Charles Mingus
Charles Mingus

Begin your weekend with this hour-long intimate documentary portrait of jazz great Charles Mingus by documentarian, Thomas Reichman.

The story in brief… In November of 1966, Mingus was forcibly evicted from his apartment in New York City. At the time, Mingus, suffering from mental illness as well as financial difficulties, performed regularly as a bandleader at clubs in New York and festivals around the country. However, he became known for erratic behavior both on and off the stage, that sometimes ended in violence against fellow musicians or audience members.

From 1967 to 1972, stricken with severe depression, he rarely appeared in public. However, he gradually recovered enough to make a comeback. He was awarded a Guggenheim Fellowship for composition in 1971, and he renewed his activities as a recording artist and performer the following year.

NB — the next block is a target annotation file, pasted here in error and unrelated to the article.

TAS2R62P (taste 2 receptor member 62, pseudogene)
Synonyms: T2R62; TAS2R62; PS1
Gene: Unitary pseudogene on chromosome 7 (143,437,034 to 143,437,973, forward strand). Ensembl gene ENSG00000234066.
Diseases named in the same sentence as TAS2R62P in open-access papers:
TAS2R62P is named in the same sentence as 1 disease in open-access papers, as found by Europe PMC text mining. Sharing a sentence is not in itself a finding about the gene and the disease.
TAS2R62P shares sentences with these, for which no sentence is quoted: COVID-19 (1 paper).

Mingus was diagnosed with amyotrophic lateral sclerosis (Lou Gehrig’s disease) in 1977. Seeking treatment for the disease, he was with his wife, Susan, in Cuernavaca, Mexico, when he died of a heart attack on January 5, 1979, a few months after completing work on his final studio project – a collaboration with singer-songwriter Joni Mitchell that was released in June 1979.

In addition to his many recordings, Mingus left behind a memoir titled “Beneath the Underdog,” published in 1971.

Watch the hour-long “Mingus” below: